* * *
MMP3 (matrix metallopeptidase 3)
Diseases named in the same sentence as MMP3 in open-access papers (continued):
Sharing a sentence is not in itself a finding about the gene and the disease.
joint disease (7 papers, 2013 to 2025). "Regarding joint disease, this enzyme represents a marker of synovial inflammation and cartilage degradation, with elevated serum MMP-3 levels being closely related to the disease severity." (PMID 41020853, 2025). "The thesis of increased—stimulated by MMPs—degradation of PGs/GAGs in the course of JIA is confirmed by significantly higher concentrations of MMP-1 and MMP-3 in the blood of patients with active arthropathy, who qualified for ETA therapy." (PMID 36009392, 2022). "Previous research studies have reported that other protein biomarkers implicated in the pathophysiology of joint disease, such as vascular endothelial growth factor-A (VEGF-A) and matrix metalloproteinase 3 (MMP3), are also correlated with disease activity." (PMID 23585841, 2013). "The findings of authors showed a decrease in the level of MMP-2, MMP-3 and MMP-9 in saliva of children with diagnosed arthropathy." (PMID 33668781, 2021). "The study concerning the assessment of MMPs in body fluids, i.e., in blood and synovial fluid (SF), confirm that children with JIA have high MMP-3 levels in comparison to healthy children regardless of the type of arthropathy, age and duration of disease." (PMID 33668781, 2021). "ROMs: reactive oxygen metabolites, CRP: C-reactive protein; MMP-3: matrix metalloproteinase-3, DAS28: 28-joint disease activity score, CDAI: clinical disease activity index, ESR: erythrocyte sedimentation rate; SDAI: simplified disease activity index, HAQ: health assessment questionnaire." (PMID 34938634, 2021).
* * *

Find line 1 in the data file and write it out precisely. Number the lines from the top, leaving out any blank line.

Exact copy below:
MMP3 (matrix metallopeptidase 3)